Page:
Skipping Gears on a Hub One

Just got a Zwift Hub One on 11/12/2023. Rode it about 6 times. First four times it was AWESOME!!! Last two rides one minute is sounds as if the chain wants to sip a gear. (However, Hub one only has on cog). The very next minute the trainer has the feel on a chain skipping three times. Everything works fie for about 10 minutes then the cycle starts all over again.
I am new to the indoor cycling world. Any ides to what is going on? Tried multiple attempts to contact Zwift, negative results. Not sure why they do not have a customer service department?
Any help? I do not want to ruin this new trainer.

Two things.

How old is your chain? If it’s worn the new cog of the hub could cause it to jump.

And are you in a gear where your rear mech is bang in line with the Hubs Cog?

Just thought, are you using a different chainring on the front that you were? Ie. Mostly ride in the big ring but now are using the small ring?

Chain only has 150 miles on it. I have a granny gear on the front but I use the middle chainring while using the Hub One.

Check the wear on that chaining then.

Look at the comparison here.


Unless ride #4 was extremely long, I’m thinking it probably doesn’t sound like a worn drivetrain issue if between rides 4 and 5 it went from nonexistent issue to obvious issue.

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Unless there’s been a change of ring use I’m with you on that one to an extent.
That said in my experience I’ve known a worn chainring to expose itself mid ride on more than one occasion. Usually when you are putting down big pressure, ie pushing a high gear at low cadence.

They just seem to fall off a cliff all of a sudden.

I suppose, though it wasn’t mentioned where the skipping feeling (or is it just a sound?) is coming from. I don’t think a worn front chainring can cause skipping in the rear.

I am more skeptical of the the actual cogs that are used in the HubOne, with their quite unconventional tall tooth shape, and I think I have already read reports of some of these teeth already shearing off. I’d be curious to know who was sourced for the actual manufacturing of these cogs.

I’ve been waiting to see any reports of owners doing their own swap-ins of an actual Shimano cog onto the HubOne to see what, if any, difference there may be in performance.

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The tooth profile is normal for single speed cogs. Hard to guess what might be the issue. If it worked for a while and then suddenly started making a noise without any changes, and with the derailleur in proper alignment with the cog, I would start wondering if the noise is coming from the trainer.

It would be sensible to take the trainer and bike to a bike shop for evaluation.

It is possible to contact Zwift support if you play the chat bot game for long enough.

Possible problem with the pawls in the freehub.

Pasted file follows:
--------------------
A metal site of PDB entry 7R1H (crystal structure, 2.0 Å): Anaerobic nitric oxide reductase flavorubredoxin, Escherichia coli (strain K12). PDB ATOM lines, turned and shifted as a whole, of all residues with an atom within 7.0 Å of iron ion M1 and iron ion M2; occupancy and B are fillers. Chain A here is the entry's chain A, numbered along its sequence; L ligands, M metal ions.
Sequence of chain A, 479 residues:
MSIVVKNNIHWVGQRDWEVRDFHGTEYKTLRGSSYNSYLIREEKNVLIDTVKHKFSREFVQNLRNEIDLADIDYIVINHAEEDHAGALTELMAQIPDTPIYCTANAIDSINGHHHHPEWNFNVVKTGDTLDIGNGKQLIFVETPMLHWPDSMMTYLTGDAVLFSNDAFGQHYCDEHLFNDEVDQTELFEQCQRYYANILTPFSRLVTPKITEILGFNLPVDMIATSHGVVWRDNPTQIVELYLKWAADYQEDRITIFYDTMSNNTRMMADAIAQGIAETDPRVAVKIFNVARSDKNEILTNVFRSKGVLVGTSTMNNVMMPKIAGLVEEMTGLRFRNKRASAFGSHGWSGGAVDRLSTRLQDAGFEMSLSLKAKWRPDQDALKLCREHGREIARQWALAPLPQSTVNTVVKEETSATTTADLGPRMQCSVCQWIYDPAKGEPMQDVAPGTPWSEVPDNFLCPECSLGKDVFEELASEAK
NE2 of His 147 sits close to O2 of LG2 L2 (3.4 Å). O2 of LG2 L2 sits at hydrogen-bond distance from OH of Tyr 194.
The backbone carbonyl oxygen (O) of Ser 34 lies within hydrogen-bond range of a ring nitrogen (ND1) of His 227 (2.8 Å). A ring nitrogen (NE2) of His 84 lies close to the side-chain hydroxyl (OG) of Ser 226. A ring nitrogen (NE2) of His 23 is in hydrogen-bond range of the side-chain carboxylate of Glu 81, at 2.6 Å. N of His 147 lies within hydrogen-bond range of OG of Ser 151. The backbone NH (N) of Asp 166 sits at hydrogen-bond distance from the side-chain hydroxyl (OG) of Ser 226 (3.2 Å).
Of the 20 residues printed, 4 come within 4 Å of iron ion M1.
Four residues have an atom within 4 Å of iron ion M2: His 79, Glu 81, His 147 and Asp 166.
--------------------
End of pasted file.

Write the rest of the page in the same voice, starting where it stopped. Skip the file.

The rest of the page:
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I think this might be quite likely.

does the skipping happen after freewheeling for a bit? could be the freehub body isn’t engaging properly.

if you’re abl to remove the freehub and check these bits spring back up when pressed down:

sometimes too much grease can mean they don’t spring back up as they should.

Well, maybe if they used an actual single speed cog, it could be an issue.
Single-speed chains have an inner width of 1/8″ (3.175 mm).
Multi-speed chains, from 5 to 8 speeds have an inner width of 3/32″ (2.38 mm).
Multi-speed chains from 9 to 12 speeds have an inner width of 11/128″ (2.18 mm).

From an interesting article at:
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The thing that has bugged me about the One, is that somehow they’ve created a machine with a cog that somehow is supposed to be compatible with anyone’s chain.

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I’m talking about the tooth profile, not the thickness. Single speed cog teeth are taller. There are plenty of single speed cogs designed for 3/32" chains.

Though the Surly model is only compatible with up to 9 speed. interesting.

The WolfTooth site indicates taller teeth are for the purpose of more reliable chain retention. Also that cog is best for 9-11 speed chains but can work with 12 speed. There seems to be no reason to have chosen this tooth profile for the hub, where most(?) riders are putting a multi-speed bike on the trainer that has a RD that provides chain tension, and hopefully not hitting any potholes while riding in Zwift.

Anyway, that would be first try in fixing a noisy rear. A single cog, built for my speed drivetrain. Eg. for an 11 speed shimano drivetrain:
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Sure try whatever you want. I don’t have a Hub One so I can’t do the experiment.

I have ridden Miche cassettes though and I sheared off a handful of teeth on two of them. I concluded they are rubbish.